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Neuropathic pain

Neuropathic pain is a type of pain where you experience specific symptoms which can feel unusual. These can be extremely sharp, burning, stinging, cold, crawling, electric etc. The neuropathic pain symptoms often last longer than the tissue damage we can see, such as scar tissue from surgery, trauma, or a trapped nerve.These symptoms may lead your pain management team to believe you may be experiencing neuropathic pain.

Neuropathic pain is caused not by damage to tissues such as your skin, muscles, or organs but instead, is due to actual damage to the nerves themselves – the ‘wiring’. These wires/nerves in your body are designed to protect you and warn you of danger and harm, but at times they can misfire, giving you unpleasant and unhelpful pain. When you touch your skin, the nerves usually send a signal to tell you what that touch is. It could be a hot poker; you may have zapped your finger on a battery or touched an ice cube.

Neuropathic pain

The problem is when these messages don’t work correctly. You may experience burning when gentle air brushes across your skin, or you might have an electrical sensation when your shirt touches your body. We call these sensations neuropathic pain. Common causes for neuropathic pain include damage to the brain, such as a stroke, seizure, or multiple sclerosis; damage to the spinal cord, such as quadriplegia; damage to our internal organs, such as from cancer or trauma/surgery, or it can occur on our skin and muscles such as in a car accident or even a virus such as shingles.

Unfortunately, neuropathic pain often lasts longer than tissue damage. You may well have recovered from your surgery long ago but still be left with burning, stinging or electric pains. Sometimes these nerves recover, and sometimes they don’t. We currently have no way of predicting this. To diagnose neuropathic pain, we will ask you about the injury, event or illness that triggered your pain. We will examine you – often testing sensations like cold, light touch, and pinprick, and we may organize imaging to try and look along the path of a nerve.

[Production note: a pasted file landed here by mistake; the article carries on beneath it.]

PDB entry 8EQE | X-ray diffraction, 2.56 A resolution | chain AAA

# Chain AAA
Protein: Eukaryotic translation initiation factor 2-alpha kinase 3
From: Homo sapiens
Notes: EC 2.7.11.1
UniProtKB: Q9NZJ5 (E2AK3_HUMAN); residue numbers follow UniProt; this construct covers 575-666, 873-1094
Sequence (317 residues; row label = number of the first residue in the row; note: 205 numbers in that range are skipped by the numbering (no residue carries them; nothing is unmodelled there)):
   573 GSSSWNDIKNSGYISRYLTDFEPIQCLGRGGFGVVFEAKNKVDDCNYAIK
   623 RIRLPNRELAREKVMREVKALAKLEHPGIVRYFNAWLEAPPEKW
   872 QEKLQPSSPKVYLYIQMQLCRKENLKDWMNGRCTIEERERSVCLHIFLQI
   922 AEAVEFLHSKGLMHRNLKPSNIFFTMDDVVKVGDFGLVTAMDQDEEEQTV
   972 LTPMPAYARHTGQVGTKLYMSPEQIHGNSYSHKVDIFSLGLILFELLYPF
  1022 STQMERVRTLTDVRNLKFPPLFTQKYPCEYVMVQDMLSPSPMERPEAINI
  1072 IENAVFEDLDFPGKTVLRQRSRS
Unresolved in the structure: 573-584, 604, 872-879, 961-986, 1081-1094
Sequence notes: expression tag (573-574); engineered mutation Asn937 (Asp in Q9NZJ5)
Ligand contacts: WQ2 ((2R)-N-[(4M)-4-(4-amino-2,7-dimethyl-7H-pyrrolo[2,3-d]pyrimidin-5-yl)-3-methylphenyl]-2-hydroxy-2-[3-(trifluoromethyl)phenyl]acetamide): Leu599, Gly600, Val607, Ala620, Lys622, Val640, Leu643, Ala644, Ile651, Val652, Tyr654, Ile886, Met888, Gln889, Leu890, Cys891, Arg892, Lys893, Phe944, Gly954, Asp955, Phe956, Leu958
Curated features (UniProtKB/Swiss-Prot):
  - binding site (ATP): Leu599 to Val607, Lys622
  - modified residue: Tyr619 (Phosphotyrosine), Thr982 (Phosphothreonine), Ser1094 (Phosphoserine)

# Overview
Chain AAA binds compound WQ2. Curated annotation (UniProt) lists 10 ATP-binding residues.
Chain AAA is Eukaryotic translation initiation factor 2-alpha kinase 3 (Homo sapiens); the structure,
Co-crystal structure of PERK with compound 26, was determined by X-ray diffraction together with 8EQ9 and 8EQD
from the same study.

Sadly, imaging, such as an MRI, is not always helpful. These nerves are often small and difficult to see clearly. Also,the nerve might look normal but be damaged inside, just like the electrical wires in your house. The insulation/outside part of the wire may look ok, but the small metal wires inside may be broken. Treatment for neuropathic pain is often more difficult than if you have a sprained ankle or are recovering from a surgical scar with stitches.

Morphine-type medications do not work very well on this type of pain, and we have to use different drugs, which your team may talk to you about. Many of these medications, strangely, are also used for depression/anxiety. We are not using these for those reasons, though – but rather, the chemicals that work on the nerve cells in your brain are often the same chemicals that are not working correctly in a nerve.

If your condition is suitable, we may also offer you procedural options. These diagnostic block procedures may help locate a nerve that may be causing/contributing to your pain and then possibly apply a treatment to that nerve to dampen the pain signal as much as possible. Pulsed radiofrequency ablation is a minimally invasive procedural option that, for up to 70% of patients who get reduced pain from the block procedure/test, may reduce pain significantly within the affected nerve for 6-9 months and, in some cases,longer.

While this may sound like a short period of time, one of the issues for many people is that they cannot do rehabilitation, walk, run, or do the things they enjoy because of their pain. Sometimes if we can dampen your painfor a while, get you back to physical activity and normalise your life, people may not need a repeat procedure. If required, repeat procedures can be completed safely. Many people prefer this option over needing to take regular medications.

In-hospital infusions of medications can dampen pain that may be suitable for you, and your team may discuss these with you. As part of your ongoing rehabilitation, it is vital that you always do everything you can to maximize your health and give your body the best chance of reducing your pain. You can include regular exercise (as much as possible), appropriate nutrition, caring for your mental health, reducing stress, and having regular reviews with your General Practitioner. Your Resolve Pain team will discuss options appropriate for you and educate you further about neuropathic pain.

We have included some links below for you to do more reading and help you decide what therapies may be most appropriate for you. Please contact the clinic or ask your pain management team if you have further questions

Neuropathic pain information link - Australian Government HealthDirect

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